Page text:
Heart attack waiting to happen’ isn’t always obvious

Heart attack waiting to happen’ isn’t always obvious

Heart attack waiting to happen' isn't always obviousIf you’re not overweight, eat pretty well and exercise now and then, you might think you’re in good heart health. But doctors say you don’t have to look like a heart attack waiting to happen to be one.Tom Bare, 54, is a case in point. The high school science teacher was thin, active and ate well, but still needed open-heart surgery this spring to bypass blocked coronary arteries.”I had taken care of myself, taken care of my body,” Bare said.Bare received a telltale warning sign this spring when he went for a jog outside his Lincoln, Nebraska, home.

“Made it about three tenths of a mile and then had the classic symptoms. Chest pain … and then pain down the left arm and shortness of breath,” Bare said. That’s what prompted him to see his doctor. Within days, he was scheduled for surgery.”He’s at risk for heart attack just because of the amount of plaque that he has,” said surgeon Ed Raines just before performing a quintuple bypass on Bare.Bill Clinton: Omnivore to vegan

Family history

Bare has a strong family history of heart disease: His mother’s parents both died of heart attacks, and his mother and brother both required heart surgery, he said.Bill Clinton: From omnivore to vegan Study finds new ways to lower cholesterol
Ways to keep your cholesterol healthyStill, he was trying to do everything right. He was on a statin medicine, which he said had lowered his cholesterol from just under 300 to 125. Total cholesterol of 240 or above is considered a risk factor for heart disease.Also, Bare’s typical diet was better than most: oatmeal for breakfast, fruit for lunch, chicken or Mexican food for dinner.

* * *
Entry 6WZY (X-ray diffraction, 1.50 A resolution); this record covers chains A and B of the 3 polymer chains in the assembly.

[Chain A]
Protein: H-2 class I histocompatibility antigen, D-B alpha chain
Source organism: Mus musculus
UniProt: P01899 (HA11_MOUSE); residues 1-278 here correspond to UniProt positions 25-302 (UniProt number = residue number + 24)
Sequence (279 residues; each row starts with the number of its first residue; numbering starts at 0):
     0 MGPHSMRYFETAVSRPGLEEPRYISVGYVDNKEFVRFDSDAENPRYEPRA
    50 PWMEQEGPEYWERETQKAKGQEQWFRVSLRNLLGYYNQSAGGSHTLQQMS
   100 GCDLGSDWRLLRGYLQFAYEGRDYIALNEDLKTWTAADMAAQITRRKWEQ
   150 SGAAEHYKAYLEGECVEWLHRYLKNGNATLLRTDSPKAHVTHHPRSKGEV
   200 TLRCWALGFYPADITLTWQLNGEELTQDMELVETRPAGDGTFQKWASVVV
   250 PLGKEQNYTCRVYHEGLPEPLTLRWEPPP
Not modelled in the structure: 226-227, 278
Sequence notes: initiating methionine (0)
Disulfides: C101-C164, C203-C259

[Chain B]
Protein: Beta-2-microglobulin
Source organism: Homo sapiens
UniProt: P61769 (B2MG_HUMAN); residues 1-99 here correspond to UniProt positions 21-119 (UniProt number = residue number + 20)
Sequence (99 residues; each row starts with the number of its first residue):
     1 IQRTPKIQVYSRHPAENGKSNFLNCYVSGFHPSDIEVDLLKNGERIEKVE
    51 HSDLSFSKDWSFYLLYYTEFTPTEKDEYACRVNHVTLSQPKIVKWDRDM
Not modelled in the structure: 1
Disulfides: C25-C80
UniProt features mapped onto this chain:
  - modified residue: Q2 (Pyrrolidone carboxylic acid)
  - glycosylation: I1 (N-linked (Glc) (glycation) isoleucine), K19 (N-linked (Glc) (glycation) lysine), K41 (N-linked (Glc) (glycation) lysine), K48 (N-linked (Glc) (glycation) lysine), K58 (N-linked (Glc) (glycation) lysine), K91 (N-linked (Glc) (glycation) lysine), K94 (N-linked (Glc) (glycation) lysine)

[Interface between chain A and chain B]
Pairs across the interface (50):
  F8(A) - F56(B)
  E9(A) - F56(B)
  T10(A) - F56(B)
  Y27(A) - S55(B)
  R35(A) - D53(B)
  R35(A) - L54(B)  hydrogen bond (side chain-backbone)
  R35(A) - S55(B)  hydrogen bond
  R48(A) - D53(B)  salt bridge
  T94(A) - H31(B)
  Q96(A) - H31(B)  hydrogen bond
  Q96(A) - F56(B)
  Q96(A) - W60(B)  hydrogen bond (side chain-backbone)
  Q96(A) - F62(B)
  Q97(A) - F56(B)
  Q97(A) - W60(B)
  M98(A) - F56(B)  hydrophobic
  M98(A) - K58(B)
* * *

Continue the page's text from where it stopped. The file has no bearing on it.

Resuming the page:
He didn’t smoke. He was not overweight or diabetic.”Friends are saying if there’s anybody in the group that shouldn’t be going through this, it would be me, because of my lifestyle,” Bare said. But, he added, “My brother has gone through this. My mom has gone through this. I knew it was coming.”Dr. Dean Ornish, who has researched the relationship between lifestyle and health, says even the most malignant family history can be overcome.”I don’t think anyone is doomed to have heart disease,” said Ornish, founder and president of the Preventive Medicine Research Institute.”You know, even if your mother and your father and your sister and your brother all die from heart disease it doesn’t mean you need ever to die from it,” he added. “It just means you need to make bigger changes in your life than someone else who doesn’t have those kinds of genes.”For someone like Bare, that might mean adopting a plant-based diet, Ornish said. – CNN